On Tuesday I had the opportunity to speak alongside a reasonably illustrious panel at an event hosted by the European Parliament’s office in Edinburgh. I would like to thank James Temple-Smithson for the invitation!
Other speaker were:
- Mr P Nikiforos Diamandouros – EU Ombudsman
- Prof Jo Shaw – Salvasen Chair of European Institutions, School of Law, University of Edinburgh
- Frank McAveety MSP – Convener of the Scottish Parliament’s Petitions Committee
Generally the meeting went well, with everyone on the panel making a distinct, relevant and interesting set of points. I hope that someone was taking notes!
I decided that I would stick to describing the practical issues faced when designing a system to handle ECIs. By doing this I think I managed to carve a distinctive position from the more philosophical/political contributions of the others.
The three areas I focussed on were firstly, an overview of the EuroPetition application – as a lightweight, bottom-up option based on techniques that are known to work through experience at the Scottish Parliament and a range of English local authorities.
Secondly, I did a brief comparison of an ECI to petitions – pointing out the similarities, but also the differences in terms of the formality of the process, particularly the need to authenticate signatures: I think it was a revelation to some in the audience that the validation could be statistical (eg “we need to be 99.9% certain that the threshold of 1m has been passed. What sample of out of the 1.1m signatures we have obtained is required?”) A good point that was clarified in later discussion is that petitions are generally looking for administrative redress whereas ECIs will be looking for legislative change.
Thirdly, I briefly ran through particular issues that are raised by the EU aspects of the ECI process:
- An online system is pretty inevitable given the physical scale of the required campaigns – but the system needs to allow for multichannel campaigns, including the use of paper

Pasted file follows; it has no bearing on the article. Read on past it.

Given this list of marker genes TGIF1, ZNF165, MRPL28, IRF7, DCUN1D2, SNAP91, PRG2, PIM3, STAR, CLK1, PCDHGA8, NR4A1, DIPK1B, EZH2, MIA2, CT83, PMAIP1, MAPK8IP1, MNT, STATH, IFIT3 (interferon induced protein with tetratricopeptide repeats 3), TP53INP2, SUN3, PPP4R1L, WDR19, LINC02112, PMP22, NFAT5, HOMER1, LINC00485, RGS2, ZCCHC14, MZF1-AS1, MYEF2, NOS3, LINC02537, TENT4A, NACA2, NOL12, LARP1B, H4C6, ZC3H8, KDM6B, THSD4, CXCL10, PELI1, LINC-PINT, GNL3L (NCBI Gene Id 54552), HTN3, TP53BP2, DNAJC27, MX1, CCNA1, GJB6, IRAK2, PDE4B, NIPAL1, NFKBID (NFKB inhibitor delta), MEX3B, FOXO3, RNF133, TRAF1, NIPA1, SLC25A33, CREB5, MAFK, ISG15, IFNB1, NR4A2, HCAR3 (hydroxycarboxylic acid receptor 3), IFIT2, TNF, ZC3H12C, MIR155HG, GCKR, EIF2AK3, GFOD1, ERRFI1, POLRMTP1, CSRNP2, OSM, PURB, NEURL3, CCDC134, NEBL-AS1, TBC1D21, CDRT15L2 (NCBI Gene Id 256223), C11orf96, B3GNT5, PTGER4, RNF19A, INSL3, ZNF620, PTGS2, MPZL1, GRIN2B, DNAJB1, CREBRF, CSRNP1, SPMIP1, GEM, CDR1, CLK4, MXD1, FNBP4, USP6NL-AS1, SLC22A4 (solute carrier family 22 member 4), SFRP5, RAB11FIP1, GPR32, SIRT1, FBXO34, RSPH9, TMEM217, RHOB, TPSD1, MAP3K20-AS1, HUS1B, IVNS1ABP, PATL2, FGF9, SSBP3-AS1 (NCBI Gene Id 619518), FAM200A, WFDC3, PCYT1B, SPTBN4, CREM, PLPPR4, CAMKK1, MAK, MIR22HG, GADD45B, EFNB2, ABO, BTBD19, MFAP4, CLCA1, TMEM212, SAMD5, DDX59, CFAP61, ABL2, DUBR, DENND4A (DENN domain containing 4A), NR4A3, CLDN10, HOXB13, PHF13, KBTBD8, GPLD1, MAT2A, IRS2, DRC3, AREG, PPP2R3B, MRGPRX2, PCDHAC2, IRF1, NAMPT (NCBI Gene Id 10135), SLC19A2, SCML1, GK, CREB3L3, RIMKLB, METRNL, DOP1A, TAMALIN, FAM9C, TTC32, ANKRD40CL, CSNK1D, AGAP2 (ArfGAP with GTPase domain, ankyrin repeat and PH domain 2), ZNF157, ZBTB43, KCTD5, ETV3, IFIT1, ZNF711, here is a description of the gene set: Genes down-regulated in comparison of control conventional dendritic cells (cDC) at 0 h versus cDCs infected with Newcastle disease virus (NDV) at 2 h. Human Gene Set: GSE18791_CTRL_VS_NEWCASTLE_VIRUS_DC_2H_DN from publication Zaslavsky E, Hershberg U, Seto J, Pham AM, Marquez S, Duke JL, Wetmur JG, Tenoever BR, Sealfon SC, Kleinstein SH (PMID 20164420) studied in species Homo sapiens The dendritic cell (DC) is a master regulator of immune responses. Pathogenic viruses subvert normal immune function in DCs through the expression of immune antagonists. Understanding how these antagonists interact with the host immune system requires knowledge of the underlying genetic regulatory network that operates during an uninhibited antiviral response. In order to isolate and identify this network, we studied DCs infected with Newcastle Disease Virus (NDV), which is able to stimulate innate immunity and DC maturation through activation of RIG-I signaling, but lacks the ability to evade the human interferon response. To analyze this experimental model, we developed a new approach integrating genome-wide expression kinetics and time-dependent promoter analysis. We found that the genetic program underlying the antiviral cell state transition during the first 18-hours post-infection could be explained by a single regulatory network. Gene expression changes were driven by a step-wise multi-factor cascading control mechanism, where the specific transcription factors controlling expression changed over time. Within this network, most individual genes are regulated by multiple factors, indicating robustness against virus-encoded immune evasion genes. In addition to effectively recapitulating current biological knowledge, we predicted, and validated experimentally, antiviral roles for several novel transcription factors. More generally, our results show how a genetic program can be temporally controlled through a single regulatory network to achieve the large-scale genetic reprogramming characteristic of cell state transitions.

- Clarity will be required when looking at ECIs in comparison with the work carried out by PETI and the EU Ombudsman
- Dealing with campaigns and initiatives in multiple languages has to be at the core of the system. It is unacceptable to force everyone to work in English.
- Data protection/privacy will be important – including different application of the law in Member States
- Authentication of identity – I’d prefer a loose definition of who can sign, with tighter checks on a sample at validation stage
- Centralised or federated verification and the relationship to electoral registers or national identity databases
- Need for standards for recording details of Initiatives and the supporting signatures, along the lines that have been discussed for e-petitions in England – else how to share and compare across systems.
Overall, there was a general consensus that ECIs should not be allowed to hollow out representative democracy, and that the concept of ‘EU Citizen’ is not at all the same as being a national citizen.
The biggest risks that came out from the discussions were first that the process could be highjacked lobbyists and corporations: all we can do is watch and see (and hope that the European Parliament can act to neutralise the threat).
There is also the risk the whole process could be swamped by bureaucracy – for instance by demanding 100% verification of signatures at point of signing, or by looking for reasons to refuse to respond to an ECI. One questioner was concerned that the ECI system would require a multi-million-Euro system and accompanying level of staff; I do not believe that this is necessary and that lightweight federated systems will provide a more effective solution, particularly as everyone learns how the process can work.
The other risk was seen as explaining clearly to citizens the limitations on the subjects that can be covered by an ECI: since they cannot propose amendments to the Treaty, ruling out such campaigns as OneSeat. If ECIs are repeatedly knocked back as inadmissible, the process will work to undermine rather than reinforce the democratic element.
Bottom line: like them or not, ECIs are coming and the Commission is sounding positive about making them work. All we can do is support the process, and do what we can to keep it transparent and democratic.